More than simply providing functional facilities, the building was originally designed as a learning tool for its design students.
All students are encouraged to work communally in the studios, discussing ideas and projects. The building is home to excellent educational and instructional technology resources including 24-hour computer labs, a materials resource lab, a woodshop, an image and print center, technology suite, and a 3-D digital fabrication lab.
Landscape architects find opportunities in the:
- within landscape architectural, engineering, architectural, and planning firms.
- other types of private corporations that have physical planning departments, or offer products and services related to land planning and development.
- state and local governments.
- federal, state, regional, and municipal agencies involved in land planning, development, and preservation including the U.S. Forest Service, National Park Service, Soil Conservation Service, Bureau of Land Management, U.S. Army Corps of Engineers, Department of Transportation, Veteran’s Administration, and others.
- to teach and conduct research in professional programs offered by colleges and universities.
- on faculties in departments of architecture, art, planning and other related fields, and to teach in community colleges and continuing education programs.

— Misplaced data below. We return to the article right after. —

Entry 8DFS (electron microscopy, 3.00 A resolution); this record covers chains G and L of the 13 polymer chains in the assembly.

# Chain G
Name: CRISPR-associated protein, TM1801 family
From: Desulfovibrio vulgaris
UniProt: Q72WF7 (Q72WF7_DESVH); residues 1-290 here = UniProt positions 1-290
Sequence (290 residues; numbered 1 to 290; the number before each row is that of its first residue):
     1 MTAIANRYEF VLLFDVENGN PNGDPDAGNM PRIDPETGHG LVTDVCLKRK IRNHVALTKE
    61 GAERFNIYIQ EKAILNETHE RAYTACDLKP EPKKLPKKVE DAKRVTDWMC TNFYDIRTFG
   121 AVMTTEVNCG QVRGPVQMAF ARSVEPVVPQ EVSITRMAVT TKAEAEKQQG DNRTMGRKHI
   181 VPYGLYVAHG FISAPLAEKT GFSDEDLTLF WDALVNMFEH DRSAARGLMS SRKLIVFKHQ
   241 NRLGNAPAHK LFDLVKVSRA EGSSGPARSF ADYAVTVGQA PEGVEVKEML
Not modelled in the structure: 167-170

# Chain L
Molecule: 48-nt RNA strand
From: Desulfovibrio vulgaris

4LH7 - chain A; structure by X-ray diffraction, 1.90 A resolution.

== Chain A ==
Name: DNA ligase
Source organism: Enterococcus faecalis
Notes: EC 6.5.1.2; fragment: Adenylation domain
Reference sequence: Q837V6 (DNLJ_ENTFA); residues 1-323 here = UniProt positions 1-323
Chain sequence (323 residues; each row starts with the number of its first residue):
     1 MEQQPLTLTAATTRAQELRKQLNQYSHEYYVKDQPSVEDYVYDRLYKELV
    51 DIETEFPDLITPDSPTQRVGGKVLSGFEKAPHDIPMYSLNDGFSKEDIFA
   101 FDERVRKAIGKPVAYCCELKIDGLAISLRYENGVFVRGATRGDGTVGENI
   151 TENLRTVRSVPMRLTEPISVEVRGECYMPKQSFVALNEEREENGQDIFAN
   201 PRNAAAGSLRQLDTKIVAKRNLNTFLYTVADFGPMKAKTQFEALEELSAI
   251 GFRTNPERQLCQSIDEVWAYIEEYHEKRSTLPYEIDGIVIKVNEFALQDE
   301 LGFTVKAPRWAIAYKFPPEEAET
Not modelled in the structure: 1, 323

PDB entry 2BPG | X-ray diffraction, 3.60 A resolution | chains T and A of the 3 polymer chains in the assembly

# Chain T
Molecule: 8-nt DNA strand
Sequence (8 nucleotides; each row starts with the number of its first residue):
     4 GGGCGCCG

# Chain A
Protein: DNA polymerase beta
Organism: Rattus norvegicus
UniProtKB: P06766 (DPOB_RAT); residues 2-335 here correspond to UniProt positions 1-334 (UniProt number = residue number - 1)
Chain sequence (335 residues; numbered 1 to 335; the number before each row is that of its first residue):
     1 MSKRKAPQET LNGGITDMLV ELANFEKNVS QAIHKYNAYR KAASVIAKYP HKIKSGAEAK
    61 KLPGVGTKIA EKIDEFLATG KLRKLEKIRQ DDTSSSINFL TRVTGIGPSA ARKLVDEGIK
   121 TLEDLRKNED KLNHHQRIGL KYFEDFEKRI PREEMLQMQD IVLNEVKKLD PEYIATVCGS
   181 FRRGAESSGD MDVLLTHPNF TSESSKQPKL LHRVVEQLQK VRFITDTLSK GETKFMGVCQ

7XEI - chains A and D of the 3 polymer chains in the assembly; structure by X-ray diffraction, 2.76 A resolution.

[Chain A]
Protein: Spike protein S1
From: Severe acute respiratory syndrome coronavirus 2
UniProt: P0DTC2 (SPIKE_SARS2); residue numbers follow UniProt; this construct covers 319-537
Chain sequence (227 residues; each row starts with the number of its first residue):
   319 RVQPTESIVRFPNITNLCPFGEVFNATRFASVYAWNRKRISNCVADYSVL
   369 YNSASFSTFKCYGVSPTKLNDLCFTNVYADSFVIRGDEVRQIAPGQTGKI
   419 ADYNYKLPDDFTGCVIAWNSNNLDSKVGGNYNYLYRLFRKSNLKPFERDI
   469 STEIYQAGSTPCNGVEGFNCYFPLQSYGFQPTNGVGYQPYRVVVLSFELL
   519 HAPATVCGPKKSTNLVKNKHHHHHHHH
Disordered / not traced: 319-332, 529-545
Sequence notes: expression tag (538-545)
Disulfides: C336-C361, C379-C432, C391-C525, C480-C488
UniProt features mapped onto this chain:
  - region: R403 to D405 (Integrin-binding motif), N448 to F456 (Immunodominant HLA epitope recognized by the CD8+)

The Bureau of Labor Statistics information projects landscape architecture to grow much faster than average than other occupations. Over the next decade, the BLS projects the amount of jobs for landscape architects to increase twenty percent.
The Bureau of Labor Statistics notes “In May 2008, median annual wages for landscape architects were $58,960. The middle 50 percent earned between $45,840 and $77,610. The lowest 10 percent earned less than $36,520 and the highest 10 percent earned over $97,370. Architectural, engineering, and related services employed more landscape architects than any other group of industries, and there the median annual wages were $59,610 in May 2008.”